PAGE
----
The truth of Partition is stained with blood and brutality. One that burnt homes, took lives and livelihoods, spurred communal violence and triggered a mass exodus between India and Pakistan.
It was a time of uncertainty, incredulity, ill will and inexplicable chaos and there aren’t too many ways to reflect on it without getting sentimental.
But when writer and director Srijit Mukherjee uses this hellish imagery solely for effect, he belittles one of the most horrific chapters in human history.
Full of histrionics and misandry, Begum Jaan shows little understanding of the trauma and impasse afflicting those in its grip.
In a remake of his Bengali hit Rajkahini; Mukherjee reopens old wounds from history to satiate his appetite for raspy melodrama, laboured production design and cosmetic symbolism.
It begins in Amitabh Bachchan’s impassioned voice-over informing us about the British lawyer Cyril Radcliffe and how his hastily drawn border, cutting through Bengal and Punjab, brought about the geographical split of a nation.
Of course, the only purpose it really serves is to form a backdrop for Mukherjee’s bombastic, sepia-soaked work of fiction wherein the unibrowed Begum Jaan’s (Vidya Balan) far-flung, sprawling brothel interferes with topographical technicality; it falls right over the Radcliffe line.
Not one to budge, Begum Jaan’s hostile ways and expletive-rich vocabulary makes her choice amply clear to the authorities delivering the eviction notice.
The officials (Ashish Vidyarthi and Rajit Kapoor), carrying out their respective government’s bureaucratic will, happen to be childhood buddies and the film often side-tracks to suffer their clunky nostalgia in oddly sliced frames to imply Partition. Speaking of their status quo in a tone that is more retrospective than speculating, the duo offers a stiff understanding of administrative compulsions and adds to Begum Jaan‘s dragging pace.
Mukherjee borrows from Shyam Benegal’s Mandi and Ketan Mehta’s Mirch Masala, Sadaat Hasan Manto and Ismat Chughtai to equip punch lines in a script whose potential for heft is lost in a meandering structure and perverse pleasure for observing sexual violence.
Though not as explicit in its visuals as the original, Begum Jaan confines the ideals of womanhood to her affinity or aversion for sex. The camera swoops right onto a prostitute’s deadpan expression during intercourse or lingers on the lifeless face of young girl slapped out of stupor, forced into mating.
Begum Jaan adopts crudity to be perceived as potent but flounders every time the characters open their mouth. The sole exception is Chunky Pandey — the actor is virtually unrecognisable in the role of a slimy, smutty, soulless enforcer hired to drive out Begum Jaan and sinks his stained teeth into the part with noticeable relish.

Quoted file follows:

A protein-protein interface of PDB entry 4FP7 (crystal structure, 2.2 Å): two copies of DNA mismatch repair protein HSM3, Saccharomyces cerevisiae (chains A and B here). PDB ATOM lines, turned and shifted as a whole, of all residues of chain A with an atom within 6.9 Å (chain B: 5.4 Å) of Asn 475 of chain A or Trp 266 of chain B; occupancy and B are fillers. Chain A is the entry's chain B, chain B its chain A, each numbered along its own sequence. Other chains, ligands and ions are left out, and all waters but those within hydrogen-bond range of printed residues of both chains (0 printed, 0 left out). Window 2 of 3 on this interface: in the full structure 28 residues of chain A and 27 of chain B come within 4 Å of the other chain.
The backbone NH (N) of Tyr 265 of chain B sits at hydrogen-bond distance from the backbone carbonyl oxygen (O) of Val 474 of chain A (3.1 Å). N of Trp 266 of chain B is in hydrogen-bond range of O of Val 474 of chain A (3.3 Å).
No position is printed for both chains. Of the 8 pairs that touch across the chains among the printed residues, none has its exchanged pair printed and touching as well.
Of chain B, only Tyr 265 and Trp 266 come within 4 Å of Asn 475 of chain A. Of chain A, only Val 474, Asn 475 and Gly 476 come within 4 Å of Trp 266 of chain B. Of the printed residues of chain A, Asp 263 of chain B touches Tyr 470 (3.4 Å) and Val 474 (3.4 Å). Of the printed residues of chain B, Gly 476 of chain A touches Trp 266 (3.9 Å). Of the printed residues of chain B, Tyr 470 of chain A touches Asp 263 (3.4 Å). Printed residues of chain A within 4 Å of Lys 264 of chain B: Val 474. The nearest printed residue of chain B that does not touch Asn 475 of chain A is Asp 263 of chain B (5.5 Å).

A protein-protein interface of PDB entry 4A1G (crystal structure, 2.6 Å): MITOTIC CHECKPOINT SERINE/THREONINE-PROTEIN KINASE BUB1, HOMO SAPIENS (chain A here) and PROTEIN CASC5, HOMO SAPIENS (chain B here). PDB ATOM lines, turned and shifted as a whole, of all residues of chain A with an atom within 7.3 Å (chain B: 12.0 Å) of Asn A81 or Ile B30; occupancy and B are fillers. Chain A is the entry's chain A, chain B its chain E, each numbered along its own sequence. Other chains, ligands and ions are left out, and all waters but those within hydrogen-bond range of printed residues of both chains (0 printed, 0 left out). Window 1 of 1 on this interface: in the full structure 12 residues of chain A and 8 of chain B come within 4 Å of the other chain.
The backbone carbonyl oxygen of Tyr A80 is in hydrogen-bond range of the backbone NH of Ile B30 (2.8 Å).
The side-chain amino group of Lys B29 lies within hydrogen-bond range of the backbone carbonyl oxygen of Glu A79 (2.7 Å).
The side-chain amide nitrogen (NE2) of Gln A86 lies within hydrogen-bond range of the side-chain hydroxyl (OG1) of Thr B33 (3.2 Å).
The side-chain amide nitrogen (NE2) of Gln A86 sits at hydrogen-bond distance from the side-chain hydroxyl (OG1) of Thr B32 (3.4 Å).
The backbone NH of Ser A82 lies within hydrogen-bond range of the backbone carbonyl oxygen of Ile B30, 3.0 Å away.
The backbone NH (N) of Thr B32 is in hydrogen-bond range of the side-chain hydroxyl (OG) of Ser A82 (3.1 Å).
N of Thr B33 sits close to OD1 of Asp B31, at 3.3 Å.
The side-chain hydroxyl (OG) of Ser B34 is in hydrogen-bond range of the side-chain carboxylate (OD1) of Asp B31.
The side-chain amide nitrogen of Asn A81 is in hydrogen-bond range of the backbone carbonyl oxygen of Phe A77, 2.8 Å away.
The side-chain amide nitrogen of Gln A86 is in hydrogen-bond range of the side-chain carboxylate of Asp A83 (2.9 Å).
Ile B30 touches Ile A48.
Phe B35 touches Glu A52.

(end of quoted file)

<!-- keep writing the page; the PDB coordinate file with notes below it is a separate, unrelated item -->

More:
Mostly though, there’s something exploitative and insincere about its brashness, designed to grab attention or congratulate itself over its widespread audacity for featuring nudity, homosexuality and strong language.
And so when Vidya Balan quips about menstruation to make her point, it screams ‘Look, a mainstream star talking like that’ not ‘wow, slayed it.’ While her interpretation of the stern brothel madam is nothing like Rituparna Sengupta’s eerie, cackling control freak, it’s too overblown to appeal.
Depressing to see the efforts of an adventurous actress trifled in a film gloating in its empty feminism and token diversity. Instead of intelligent motives or significant female bonding, Begum Jaan skims through their lives just as cursorily as it gapes at the manufactured crowd of nondescript villagers crossing the border from both directions.
The few who leave an impression in Begum’s bawdy cluster is a spunky Gauahar Khan and her poignant bond with the bordello minion Pitobash Tripathy though some of their scenes are patchily juxtaposed into the narrative as well as is Ila Arun’s storytelling Amma.
In its preoccupation with drama, Begum Jaan neglects to reveal its soul. As a consequence, you feel nothing for the characters, their cause or fate.
Fuelled by stagy impulses till the end, its climatic crossfire is elaborate but of little value. The shabbily picturised sequence of women blindly firing into nowhere upholds Begum Jaan‘s flimsy, ill-defined rebellion where Mukherjee draws epic parallels to their resistance. It is as reckless as Radcliffe’s.